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CRYSTAL RIVER — It’s called concurrency and the concept is simple.
New homes bring more people. More people equal more traffic and more children in classrooms. Therefore, builders of new homes should help pay to widen roads or build schools.
For two decades, the state required developers to pay upfront to improve roads and schools. Two years ago, Gov. Rick Scott and the Legislature removed the concurrency rule, allowing county governments to decide whether to have concurrency or not.
Citrus County decided to drop concurrency for roads, but kept it for schools.
In April, the school board declined a request from the Citrus County Builders Association to change the interlocal agreement to drop school concurrency. School board members said they didn’t want to eliminate future growth from helping pay for more classrooms.
School district officials, however, may be forced to change that position.
Gaston Hall, a longtime builder and CCBA member, convinced county commissioners two weeks ago to start the process to eliminate school concurrency and impact fees. Commissioners agreed to approach the school board to update the interlocal agreement.
Hall said he has tried to reason with Citrus County School District officials about long-range planning and whether impact fees are needed in a growth slowdown when new schools are not necessary.
In an interview, Hall pointed to the decision to spend $750,000 in impact fees to buy 20 acres of property on County Road 486 for a future joint-use elementary school and YMCA facility.
The county is also using $210,000 of school impact fee dollars as part of the final section of County Road 486 widening project. Those funds will help pay for construction of the quarter-mile section where the new school and YMCA are planned.
When the district and county agreed on using impact fees for the school site, the district expected to build the new school within five years.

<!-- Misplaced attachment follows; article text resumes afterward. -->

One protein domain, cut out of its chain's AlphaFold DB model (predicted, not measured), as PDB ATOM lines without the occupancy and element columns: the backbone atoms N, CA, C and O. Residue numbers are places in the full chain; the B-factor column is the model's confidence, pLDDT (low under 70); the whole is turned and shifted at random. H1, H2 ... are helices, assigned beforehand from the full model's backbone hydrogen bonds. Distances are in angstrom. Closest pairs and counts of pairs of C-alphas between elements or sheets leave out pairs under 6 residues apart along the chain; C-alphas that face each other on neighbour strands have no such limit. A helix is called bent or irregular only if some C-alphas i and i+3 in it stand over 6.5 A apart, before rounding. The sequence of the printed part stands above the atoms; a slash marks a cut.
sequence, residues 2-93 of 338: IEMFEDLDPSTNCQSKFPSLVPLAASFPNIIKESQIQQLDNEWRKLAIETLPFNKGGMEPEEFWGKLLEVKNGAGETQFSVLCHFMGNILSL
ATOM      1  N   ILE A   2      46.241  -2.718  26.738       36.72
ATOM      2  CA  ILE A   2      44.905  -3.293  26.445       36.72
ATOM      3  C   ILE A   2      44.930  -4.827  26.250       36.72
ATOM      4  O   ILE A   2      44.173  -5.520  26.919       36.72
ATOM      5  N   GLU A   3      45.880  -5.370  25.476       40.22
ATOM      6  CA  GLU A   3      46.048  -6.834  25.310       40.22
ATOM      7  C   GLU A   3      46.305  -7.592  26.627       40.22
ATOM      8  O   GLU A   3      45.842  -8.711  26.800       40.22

Now, with growth at a standstill, the school could be 20 years off.
Hall said impact fees should never have been used for that property.
“We totally disagree with the purchase of property for a school that might be built 20 to 25 years from now,” he said. “When you take impact fee dollars and buy property like that, you’re land speculating.”
Chuck Dixon, a former county planning director who heads the school district’s Department of Planning and Growth Management, said impact fees and concurrency play a vital role in ensuring the district can pay for new schools.
He said the county doesn’t simply hand over impact fees to the school district. The district must seek approval for impact-fee projects, and then is reimbursed after the district’s money is already spent.
Impact fees pay only a fraction of the total cost, and only for projects necessary for additional students. Central Ridge Elementary School, which opened in 2009, cost $22 million to build. Of that, $1.4 million, or 6 percent, of the total payment came from impact fees.
As for the Pine Ridge property, Dixon said the county and district combined to plan for a project that can be built before area schools become overcrowded.
“It’s a bargain compared to when we have to do these things after the fact,” Dixon said. “It’s not a bad deal.”
Contact Chronicle reporter Mike Wright at 563-3228 or firstname.lastname@example.org.